5,7-Dimethoxyflavone downregulates CYP1A1 expression and benzo[a]pyrene-induced DNA binding in Hep G2 cells.. Xia Wen; U Kristina Walle; Thomas Walle (2005) Carcinogenesis display abstract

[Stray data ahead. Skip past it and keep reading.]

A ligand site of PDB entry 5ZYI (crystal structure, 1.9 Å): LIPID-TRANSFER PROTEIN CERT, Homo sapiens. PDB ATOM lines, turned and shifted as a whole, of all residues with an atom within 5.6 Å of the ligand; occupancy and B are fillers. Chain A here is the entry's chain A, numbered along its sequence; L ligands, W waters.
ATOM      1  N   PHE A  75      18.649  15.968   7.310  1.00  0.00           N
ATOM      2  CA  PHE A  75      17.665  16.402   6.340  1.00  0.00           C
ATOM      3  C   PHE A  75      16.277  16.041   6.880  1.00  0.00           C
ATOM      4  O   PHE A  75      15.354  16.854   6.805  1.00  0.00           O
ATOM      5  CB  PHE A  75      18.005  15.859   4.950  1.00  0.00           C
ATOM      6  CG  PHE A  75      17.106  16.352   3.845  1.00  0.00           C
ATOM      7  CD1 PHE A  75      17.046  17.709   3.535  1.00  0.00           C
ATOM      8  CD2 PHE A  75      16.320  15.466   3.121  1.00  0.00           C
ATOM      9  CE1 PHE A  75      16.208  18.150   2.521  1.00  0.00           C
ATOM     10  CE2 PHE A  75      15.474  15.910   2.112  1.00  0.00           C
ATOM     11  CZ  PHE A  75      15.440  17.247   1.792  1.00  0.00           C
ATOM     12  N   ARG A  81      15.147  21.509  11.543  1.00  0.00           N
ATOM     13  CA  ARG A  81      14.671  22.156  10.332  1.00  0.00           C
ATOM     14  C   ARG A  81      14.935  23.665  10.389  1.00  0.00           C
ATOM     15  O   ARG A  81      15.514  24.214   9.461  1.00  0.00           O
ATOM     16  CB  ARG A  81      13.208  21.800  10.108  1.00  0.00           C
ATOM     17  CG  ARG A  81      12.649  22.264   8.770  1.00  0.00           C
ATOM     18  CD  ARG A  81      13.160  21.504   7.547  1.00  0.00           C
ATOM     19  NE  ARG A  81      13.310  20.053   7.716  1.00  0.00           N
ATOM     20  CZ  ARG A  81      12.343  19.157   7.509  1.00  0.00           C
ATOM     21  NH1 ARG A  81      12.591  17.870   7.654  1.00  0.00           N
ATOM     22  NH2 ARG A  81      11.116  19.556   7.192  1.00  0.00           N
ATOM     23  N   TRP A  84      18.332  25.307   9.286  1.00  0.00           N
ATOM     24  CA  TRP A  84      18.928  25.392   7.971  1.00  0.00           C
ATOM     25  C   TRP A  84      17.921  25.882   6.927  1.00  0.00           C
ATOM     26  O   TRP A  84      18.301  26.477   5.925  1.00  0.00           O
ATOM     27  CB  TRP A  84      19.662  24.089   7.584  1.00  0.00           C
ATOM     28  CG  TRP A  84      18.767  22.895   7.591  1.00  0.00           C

The objective of this study was to examine the ability of dietary polyphenols to inhibit cytochrome P450 (CYP) 1A1 expression and activity and benzo[a]pyrene (BaP) DNA binding, with the main emphasis on prevention of chemical-induced hepatic carcinogenesis. For this purpose we used Hep G2 cells, a good model of the normal human hepatocyte for CYP1A1 cell signaling. First, when these cells were exposed to a low concentration (1 microM) of BaP, DNA binding occurred, which dramatically increased after 6 h of treatment. BaP also dramatically induced CYP1A1 activity, protein expression and mRNA levels, the likely reason for the marked increase in DNA binding. Second, we screened 25 polyphenols with highly varying chemical structures for maximum ability to inhibit CYP1A1 activity in the Hep G2 cells. Highly varying responses were obtained, ranging from a 10-fold induction by some polyphenols to almost complete inhibition, in particular by 5,7-dimethoxyflavone (DMF), a flavonoid found in some tropical plants. Third, we examined the ability of DMF to inhibit DNA binding of BaP and the mechanisms involved. DMF (2-20 microM) inhibited BaP-induced DNA binding. DMF also inhibited BaP-induced CYP1A1 activity, CYP1A1 protein expression and mRNA levels. Moreover, DMF directly inhibited the catalytic activity of recombinant CYP1A1 with an IC50 of 0.8 microM. In conclusion, DMF was a highly potent inhibitor of BaP-induced DNA binding and CYP1A1 protein expression and activity in the Hep G2 cells. These properties may make DMF an effective chemoprotectant in chemical-induced liver cancer.